Mbira" is an African thumb piano, the primary instrument used by the Shona people of Zimbabwe. But there's no thumb piano in this ensemble. There is, however, a pipa, a sort of Chinese lute, and it's played by one of the world's premier pipa players in Min Xiao-Fen. Min is not one to be content playing merely traditional Chinese music with a traditional Chinese instrument, and her flair for modern creative and improvised music has brought her appearances on recordings with John Zorn, Derek Bailey, Randy Weston, and an Icelandic pop superstar by the name of Björk. Thus, it might have been destiny that she'd join musical forces with Smith. Pheeroan akLaff, Smith's drummer from Organic, completes this most uncommon trio.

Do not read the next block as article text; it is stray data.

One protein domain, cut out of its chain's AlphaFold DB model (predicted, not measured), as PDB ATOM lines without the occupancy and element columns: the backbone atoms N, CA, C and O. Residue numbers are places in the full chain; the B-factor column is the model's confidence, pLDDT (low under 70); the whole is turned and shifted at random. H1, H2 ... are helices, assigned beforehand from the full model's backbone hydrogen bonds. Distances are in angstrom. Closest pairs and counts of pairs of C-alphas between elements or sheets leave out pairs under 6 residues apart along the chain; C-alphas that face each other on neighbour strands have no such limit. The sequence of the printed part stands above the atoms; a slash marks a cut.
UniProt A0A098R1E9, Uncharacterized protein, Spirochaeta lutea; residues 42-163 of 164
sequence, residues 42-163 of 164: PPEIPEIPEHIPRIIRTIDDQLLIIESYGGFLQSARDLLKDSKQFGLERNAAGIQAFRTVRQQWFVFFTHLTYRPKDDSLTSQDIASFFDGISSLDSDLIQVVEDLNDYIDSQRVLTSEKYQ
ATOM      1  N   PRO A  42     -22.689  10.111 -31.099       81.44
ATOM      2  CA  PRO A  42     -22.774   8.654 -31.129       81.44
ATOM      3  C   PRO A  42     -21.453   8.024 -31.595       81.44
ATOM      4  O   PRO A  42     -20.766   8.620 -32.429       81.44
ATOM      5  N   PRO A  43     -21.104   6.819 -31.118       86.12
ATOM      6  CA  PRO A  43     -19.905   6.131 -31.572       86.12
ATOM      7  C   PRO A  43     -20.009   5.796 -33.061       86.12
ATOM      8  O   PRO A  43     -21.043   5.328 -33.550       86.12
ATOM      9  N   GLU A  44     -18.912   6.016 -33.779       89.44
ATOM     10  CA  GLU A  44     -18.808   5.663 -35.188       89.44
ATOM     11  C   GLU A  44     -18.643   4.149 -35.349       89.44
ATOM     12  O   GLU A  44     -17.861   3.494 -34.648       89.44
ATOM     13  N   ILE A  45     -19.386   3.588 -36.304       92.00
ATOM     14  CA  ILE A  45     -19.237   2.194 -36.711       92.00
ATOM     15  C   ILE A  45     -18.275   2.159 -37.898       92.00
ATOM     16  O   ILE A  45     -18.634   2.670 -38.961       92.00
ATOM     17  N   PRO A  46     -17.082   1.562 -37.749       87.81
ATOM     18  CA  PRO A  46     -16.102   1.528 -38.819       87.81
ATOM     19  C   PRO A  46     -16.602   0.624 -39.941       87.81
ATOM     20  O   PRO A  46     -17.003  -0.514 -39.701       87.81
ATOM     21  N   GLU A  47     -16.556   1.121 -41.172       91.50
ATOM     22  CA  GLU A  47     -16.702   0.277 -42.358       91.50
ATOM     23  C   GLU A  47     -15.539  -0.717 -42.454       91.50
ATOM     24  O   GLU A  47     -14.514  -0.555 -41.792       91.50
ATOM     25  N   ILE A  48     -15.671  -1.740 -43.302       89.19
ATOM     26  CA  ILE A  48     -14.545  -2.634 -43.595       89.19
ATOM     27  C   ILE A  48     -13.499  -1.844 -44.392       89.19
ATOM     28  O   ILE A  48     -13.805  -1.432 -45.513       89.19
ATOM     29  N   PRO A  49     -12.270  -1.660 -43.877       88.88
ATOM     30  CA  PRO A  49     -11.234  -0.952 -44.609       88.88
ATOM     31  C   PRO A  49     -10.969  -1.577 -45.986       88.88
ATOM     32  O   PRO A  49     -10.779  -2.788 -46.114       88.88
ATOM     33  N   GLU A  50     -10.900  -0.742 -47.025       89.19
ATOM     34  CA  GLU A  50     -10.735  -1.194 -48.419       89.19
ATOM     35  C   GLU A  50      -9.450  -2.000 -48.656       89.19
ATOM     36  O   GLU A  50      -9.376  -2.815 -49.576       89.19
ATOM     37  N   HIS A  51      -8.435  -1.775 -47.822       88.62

Consisting of only five original compositions, all by Smith, they're not so much songs as they are articulations, and the mutuality between the three is where all the action is occurring. Min even sings some lyrics that Smith had written for the title cut and sung in a drawn out manner, effectively adding a fourth instrument that blends in with the contemplative vibe of the band. Most songs, like this one, progress through extended phases of calm and release, and the release" parts are a little like Coltrane's Interstellar Space with Rashied Ali, with Min's sometimes hyperactive pipa thrown in the mix. Maybe that's why I enjoy Blues:Cosmic Beauty" the most of these tracks, since it's the most energetic, and akLaff is at his best. Smith's role is for the most part more subdued than normal; he's picking and choosing his spots more carefully and largely as a result, there's a lot of barren space in the overall sound. All of which makes Dark Lady Of The Sonnets an intriguing date with some truly original ideas, but demands more patience from the listener than usual from the ever-exploring, probing Wadada Leo Smith.